Sex advice agency gives
11-year-olds free condom
Womack, Social Affairs Correspondent
Children as young as 11 are being given free condoms
by a well-known health agency today and urged to practise putting
them on - by using a banana.
Marie Stopes International UK is offering the
contraceptives on its sexual health website even though the legal
age at which young people can have sex in Britain is 16.
The organisation wants youngsters to become
comfortable with condoms before they think about having sex. But
critics say that the greater the availability of condoms to very
young children the more likely they are to indulge in sexual
Youngsters who visit the website receive a "condom"
card within 28 days. It gives advice about sexually transmitted
diseases and contains a single condom. Durex has donated 20,000
condoms for the campaign.
Stating that the legal age for sex is 16, the card
says: "There are no age restrictions on buying condoms and so don't
worry about getting a grilling at the shop counter. Also, any
appointment with a doctor is confidential. They cannot tell your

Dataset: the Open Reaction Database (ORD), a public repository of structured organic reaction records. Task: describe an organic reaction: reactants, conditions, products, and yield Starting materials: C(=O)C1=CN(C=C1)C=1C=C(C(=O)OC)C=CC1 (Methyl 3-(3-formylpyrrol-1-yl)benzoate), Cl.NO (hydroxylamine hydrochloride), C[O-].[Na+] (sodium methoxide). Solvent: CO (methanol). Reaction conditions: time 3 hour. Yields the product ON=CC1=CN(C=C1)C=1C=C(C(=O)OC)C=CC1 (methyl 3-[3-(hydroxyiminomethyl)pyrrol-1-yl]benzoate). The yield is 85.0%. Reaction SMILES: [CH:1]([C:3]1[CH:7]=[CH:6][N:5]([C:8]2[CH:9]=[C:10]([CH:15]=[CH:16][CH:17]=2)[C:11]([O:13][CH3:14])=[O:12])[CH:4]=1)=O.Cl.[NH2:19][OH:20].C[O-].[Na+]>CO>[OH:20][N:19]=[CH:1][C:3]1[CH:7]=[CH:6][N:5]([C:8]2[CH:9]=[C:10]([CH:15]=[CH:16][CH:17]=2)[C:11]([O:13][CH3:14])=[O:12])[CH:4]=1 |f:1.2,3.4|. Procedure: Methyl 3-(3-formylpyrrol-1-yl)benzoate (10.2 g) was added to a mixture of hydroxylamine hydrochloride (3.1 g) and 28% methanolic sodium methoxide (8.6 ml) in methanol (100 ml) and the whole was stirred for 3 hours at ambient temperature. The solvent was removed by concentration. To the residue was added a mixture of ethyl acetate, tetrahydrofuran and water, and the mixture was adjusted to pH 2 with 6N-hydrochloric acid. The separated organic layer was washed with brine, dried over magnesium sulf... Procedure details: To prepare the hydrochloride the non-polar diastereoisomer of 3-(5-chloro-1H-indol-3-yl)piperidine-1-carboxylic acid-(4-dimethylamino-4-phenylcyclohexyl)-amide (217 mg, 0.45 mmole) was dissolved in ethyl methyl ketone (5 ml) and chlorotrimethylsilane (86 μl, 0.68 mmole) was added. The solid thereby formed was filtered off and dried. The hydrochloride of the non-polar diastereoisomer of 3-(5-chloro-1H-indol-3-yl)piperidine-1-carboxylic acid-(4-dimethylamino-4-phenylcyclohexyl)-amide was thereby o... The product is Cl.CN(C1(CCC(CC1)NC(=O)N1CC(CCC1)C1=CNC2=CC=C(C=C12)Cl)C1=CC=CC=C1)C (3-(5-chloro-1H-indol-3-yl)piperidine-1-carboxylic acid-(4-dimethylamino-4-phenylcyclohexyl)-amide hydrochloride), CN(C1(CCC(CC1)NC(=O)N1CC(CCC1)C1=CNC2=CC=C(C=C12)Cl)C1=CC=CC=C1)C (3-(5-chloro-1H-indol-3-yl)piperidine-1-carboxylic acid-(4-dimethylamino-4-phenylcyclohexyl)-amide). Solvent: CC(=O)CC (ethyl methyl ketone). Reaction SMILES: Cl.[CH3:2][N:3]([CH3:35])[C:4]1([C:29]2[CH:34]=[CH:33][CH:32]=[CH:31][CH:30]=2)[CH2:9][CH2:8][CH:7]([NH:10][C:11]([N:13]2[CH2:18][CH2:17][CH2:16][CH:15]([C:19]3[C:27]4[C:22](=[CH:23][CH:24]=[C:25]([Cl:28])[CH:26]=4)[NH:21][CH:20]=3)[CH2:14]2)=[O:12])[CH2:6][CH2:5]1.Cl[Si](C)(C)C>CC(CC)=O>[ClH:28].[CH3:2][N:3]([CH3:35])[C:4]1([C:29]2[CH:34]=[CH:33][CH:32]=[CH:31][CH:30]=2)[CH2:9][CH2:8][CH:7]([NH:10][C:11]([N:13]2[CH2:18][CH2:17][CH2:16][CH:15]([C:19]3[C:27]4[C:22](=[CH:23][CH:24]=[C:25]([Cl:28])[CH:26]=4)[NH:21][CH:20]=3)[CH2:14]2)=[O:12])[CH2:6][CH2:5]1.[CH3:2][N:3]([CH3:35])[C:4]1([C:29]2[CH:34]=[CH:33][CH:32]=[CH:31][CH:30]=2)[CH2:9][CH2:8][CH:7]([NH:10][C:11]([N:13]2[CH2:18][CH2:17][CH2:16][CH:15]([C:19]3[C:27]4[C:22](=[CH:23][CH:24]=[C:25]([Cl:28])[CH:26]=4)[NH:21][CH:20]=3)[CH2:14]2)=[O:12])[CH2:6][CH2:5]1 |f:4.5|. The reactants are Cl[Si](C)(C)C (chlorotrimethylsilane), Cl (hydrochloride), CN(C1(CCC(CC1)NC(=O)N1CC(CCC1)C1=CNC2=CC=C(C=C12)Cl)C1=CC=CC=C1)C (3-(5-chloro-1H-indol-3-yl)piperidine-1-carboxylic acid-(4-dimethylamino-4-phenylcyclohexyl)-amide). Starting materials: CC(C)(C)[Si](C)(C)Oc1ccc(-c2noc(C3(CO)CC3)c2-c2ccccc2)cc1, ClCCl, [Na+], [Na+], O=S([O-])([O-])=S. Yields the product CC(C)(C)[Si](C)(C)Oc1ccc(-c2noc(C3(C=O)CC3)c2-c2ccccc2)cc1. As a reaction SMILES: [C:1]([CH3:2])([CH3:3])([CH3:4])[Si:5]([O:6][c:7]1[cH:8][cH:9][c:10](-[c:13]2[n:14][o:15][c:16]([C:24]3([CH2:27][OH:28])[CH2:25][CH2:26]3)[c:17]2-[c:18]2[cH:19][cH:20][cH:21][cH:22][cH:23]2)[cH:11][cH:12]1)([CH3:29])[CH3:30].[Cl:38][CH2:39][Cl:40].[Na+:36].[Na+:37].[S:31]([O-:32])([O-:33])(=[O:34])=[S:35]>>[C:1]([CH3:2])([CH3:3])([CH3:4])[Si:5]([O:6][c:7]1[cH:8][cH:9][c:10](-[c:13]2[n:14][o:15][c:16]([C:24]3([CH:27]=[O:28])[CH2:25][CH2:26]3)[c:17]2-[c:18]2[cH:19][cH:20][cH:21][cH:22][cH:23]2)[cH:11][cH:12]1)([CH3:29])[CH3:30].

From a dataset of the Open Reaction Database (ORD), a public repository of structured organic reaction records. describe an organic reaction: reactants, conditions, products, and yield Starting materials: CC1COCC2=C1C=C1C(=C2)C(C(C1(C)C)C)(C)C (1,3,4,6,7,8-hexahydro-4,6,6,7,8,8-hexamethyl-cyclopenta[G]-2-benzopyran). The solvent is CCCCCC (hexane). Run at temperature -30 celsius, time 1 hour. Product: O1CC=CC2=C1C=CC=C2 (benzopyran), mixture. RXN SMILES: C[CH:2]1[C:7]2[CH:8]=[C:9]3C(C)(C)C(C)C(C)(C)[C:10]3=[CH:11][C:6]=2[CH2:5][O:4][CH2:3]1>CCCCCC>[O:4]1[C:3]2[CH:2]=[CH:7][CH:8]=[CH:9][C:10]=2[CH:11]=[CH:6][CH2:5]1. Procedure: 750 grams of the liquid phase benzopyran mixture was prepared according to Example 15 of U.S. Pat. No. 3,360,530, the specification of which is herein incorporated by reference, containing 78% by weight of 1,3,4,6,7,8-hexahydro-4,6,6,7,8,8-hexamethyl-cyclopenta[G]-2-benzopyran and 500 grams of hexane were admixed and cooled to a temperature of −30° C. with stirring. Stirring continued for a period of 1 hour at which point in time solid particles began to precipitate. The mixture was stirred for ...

It goes on: "Maybe you don't plan on having sex for
ages. Maybe you've already started experimenting. Either way, it's a
good idea to get clued up about condoms.
"Take a good look at the condom we have sent you. How
easy or difficult is it to open. Which way is it rolled up? Practise
putting it on a banana or blow it up like a balloon."
Sam Guy, Marie Stopes' international adolescent
adviser, denied the organisation was promoting sex and said the
condom card was an "awareness tool". She said: "Not only are young
people unaware of the benefits of condoms but many are also too
embarrassed to buy and use them.
"Marie Stopes hopes to overcome these factors by
encouraging young people to find out about condoms and be
comfortable with them before they think about sex." But Robert
Whelan, director of Family Youth Concern, said it was a publicity
stunt and an encouragement to pre-teens to have sex.
"We are going round and round in a circle. Easy
access to contraception means the barriers to sexual activity are
lowered and teenagers are well known to be inefficient users of
The offer of condoms coincides with an NOP poll of
1,077 children, commissioned by Marie Stopes, which said more than
50 per cent of children aged 11-15 were unaware that condoms could
Almost four out of 10 believed people under 16 could
not buy condoms and only a third thought they know enough about
Sexual health issues topped their list of concerns:
66 per cent worried about contracting HIV; 64 per cent about other
sexually transmitted infections; 61 per cent about pregnancy.
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